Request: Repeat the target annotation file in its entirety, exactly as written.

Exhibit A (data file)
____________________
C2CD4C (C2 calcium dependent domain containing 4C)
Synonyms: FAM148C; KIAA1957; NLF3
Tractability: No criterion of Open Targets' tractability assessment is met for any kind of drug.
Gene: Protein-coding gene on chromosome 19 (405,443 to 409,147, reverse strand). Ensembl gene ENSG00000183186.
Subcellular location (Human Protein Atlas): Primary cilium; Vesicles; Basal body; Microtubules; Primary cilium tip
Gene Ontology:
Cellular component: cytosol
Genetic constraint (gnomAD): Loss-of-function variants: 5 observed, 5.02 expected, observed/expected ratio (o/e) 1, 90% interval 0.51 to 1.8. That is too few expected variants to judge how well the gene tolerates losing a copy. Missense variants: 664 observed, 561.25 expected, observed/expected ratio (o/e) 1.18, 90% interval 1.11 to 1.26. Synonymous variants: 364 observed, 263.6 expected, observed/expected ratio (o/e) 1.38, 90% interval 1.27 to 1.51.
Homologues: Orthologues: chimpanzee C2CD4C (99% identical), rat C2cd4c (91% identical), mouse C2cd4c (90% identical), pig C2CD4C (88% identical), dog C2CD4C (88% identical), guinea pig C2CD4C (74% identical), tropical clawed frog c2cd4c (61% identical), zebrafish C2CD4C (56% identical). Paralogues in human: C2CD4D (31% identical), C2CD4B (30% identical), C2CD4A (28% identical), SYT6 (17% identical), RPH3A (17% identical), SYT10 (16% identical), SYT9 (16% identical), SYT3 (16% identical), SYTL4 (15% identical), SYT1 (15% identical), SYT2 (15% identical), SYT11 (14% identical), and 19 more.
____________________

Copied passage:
C2CD4C (C2 calcium dependent domain containing 4C)
Synonyms: FAM148C; KIAA1957; NLF3
Tractability: No criterion of Open Targets' tractability assessment is met for any kind of drug.
Gene: Protein-coding gene on chromosome 19 (405,443 to 409,147, reverse strand). Ensembl gene ENSG00000183186.
Subcellular location (Human Protein Atlas): Primary cilium; Vesicles; Basal body; Microtubules; Primary cilium tip
Gene Ontology:
Cellular component: cytosol
Genetic constraint (gnomAD): Loss-of-function variants: 5 observed, 5.02 expected, observed/expected ratio (o/e) 1, 90% interval 0.51 to 1.8. That is too few expected variants to judge how well the gene tolerates losing a copy. Missense variants: 664 observed, 561.25 expected, observed/expected ratio (o/e) 1.18, 90% interval 1.11 to 1.26. Synonymous variants: 364 observed, 263.6 expected, observed/expected ratio (o/e) 1.38, 90% interval 1.27 to 1.51.
Homologues: Orthologues: chimpanzee C2CD4C (99% identical), rat C2cd4c (91% identical), mouse C2cd4c (90% identical), pig C2CD4C (88% identical), dog C2CD4C (88% identical), guinea pig C2CD4C (74% identical), tropical clawed frog c2cd4c (61% identical), zebrafish C2CD4C (56% identical). Paralogues in human: C2CD4D (31% identical), C2CD4B (30% identical), C2CD4A (28% identical), SYT6 (17% identical), RPH3A (17% identical), SYT10 (16% identical), SYT9 (16% identical), SYT3 (16% identical), SYTL4 (15% identical), SYT1 (15% identical), SYT2 (15% identical), SYT11 (14% identical), and 19 more.